The Challenge of Managing Global Teams
Part 1 - Be Aware of the Different Time Zones Involved
One unique management challenge you have to learn to handle when working in an international business, is managing global teams over multiple time zones, particularly with respect to team meetings, which are usually held virtually. Having worked in multinational businesses for 30 years, I’ve picked up a few tips and techniques for working with and leading global teams and thought it worthwhile sharing some of the things I’ve learnt along the way.
If your team spread covers less than 8 hours of time zones, then you don’t really have a big issue with scheduling virtual project meetings. The real challenge begins with more than 8 hour spreads and the most challenging situation is when your project team truly spans the globe, because there is no hiding from the fact that someone, somewhere, will be losing out when you schedule a meeting time.
In the businesses I have worked, the full global spread has been the norm for me, so I have lived this problem every week for many, many years. The most convenient geography is for those based in Europe, because you will be right in the middle of the time zone spread and can attend meetings midday. The challenge comes for those at the extremes. I was regularly pulling together teams with people in US East Coast and Adelaide, Australia, and sometimes even US West Coast. That’s over 18 hours of time zones to schedule around. Some of the most challenging calls I have ever arranged have been when I was in Hawaii (GMT -10), trying to get my head around everyone’s time zone around the world. That can be a mind bending experience. And don’t assume that just because you are flying every other week, having to deal with constant time zone jumps, that all your team members are as well. For those team members that don’t normally travel internationally, the time zone issue does not naturally enter their heads.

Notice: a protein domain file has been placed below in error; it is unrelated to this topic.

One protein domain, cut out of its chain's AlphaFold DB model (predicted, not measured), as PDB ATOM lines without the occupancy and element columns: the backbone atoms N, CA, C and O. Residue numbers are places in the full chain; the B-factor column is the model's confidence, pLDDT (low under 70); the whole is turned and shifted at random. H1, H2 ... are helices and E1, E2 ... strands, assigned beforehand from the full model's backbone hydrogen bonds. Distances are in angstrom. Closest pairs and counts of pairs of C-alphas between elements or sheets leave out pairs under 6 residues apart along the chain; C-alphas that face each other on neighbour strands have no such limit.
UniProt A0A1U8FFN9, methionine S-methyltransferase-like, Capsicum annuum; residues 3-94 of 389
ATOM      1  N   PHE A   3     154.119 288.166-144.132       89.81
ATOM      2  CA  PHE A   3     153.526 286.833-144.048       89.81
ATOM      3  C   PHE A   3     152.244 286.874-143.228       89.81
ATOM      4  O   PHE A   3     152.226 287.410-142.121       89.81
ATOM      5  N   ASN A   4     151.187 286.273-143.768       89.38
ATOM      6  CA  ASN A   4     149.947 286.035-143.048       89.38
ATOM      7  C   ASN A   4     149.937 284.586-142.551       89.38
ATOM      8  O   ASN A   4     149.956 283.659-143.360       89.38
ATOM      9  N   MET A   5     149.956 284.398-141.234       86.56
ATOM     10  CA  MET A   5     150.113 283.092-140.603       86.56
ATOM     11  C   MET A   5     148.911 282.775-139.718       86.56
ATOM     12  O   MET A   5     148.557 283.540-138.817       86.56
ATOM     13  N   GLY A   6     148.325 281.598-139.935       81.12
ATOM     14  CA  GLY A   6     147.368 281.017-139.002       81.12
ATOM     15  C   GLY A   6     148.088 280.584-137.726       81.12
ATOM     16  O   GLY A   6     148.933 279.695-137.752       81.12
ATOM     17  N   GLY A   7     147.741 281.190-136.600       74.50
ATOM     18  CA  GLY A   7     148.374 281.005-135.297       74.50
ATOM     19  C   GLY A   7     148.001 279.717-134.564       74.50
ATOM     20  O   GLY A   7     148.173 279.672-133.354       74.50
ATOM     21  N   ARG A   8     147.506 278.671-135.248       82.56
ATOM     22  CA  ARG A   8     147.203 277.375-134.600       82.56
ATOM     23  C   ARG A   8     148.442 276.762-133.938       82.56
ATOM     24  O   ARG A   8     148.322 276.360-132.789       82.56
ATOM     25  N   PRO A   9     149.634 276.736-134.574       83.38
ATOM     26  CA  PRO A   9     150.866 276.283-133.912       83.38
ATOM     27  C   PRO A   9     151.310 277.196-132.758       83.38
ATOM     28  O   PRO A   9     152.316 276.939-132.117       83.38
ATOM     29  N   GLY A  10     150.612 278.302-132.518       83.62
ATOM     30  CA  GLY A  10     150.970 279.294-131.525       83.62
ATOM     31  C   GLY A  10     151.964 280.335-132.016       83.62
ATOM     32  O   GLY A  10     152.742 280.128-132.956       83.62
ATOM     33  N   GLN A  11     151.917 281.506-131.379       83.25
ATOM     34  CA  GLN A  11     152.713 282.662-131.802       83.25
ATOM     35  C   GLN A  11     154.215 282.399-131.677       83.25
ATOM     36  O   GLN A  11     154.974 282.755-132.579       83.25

Another challenge you discover when scheduling virtual international meetings is those peculiar parts of the world that have half hour time zones, like Adelaide (GMT+9:30) and India (GMT+5:30). Yes, your Outlook scheduling tool adjusts everything automatically, but you still have to understand what effect your meeting timing has on the individuals involved. If you live international travel with your job day in and day out, it is the first thing that enters your head.
I have read advice that suggests sharing the burden of international meeting timings by cycling regular meetings between morning, afternoon and evening calls. Whilst this sounds a good idea, my experience is that people actually prefer routine and a regular schedule for meetings, rather than keep chopping and changing. My Adelaide colleagues were used to having all their calls late at night because that’s the only way they could get to talk to their US colleagues, so they were already working a schedule that naturally fit late night calls. Also, some people are naturally early birds and some are naturally night owls, and learning about your team really helps to work around their preferences in this way.
If you work in a truly global business, there is no getting around that you will be taking calls at odd times. And therefore it is understood that meeting times will occasionally be inconvenient for some people, such that they cannot attend, such as in the middle of the night. I have had people stay up all night to take some calls (I’ve done it myself), but how different is this to getting up at 3am to get to the airport for an early flight? Is that acceptable? The challenges of meeting scheduling can only be resolved so far, whether someone chooses to attend at inconvenient times becomes a matter of personal choice. Flexibility is the key, there is certainly no need or expectation for people to work 24/7, and so in international business, flexibility in employees’ working days is becoming normality.
Dr Andy Wynn
Managing Director, TTIP Consulting
Adapted from the book ‘Transforming Technology into Profit – a guide to leading new ideas through the complexities of the corporate world and transforming them into successful new products’, available now on Amazon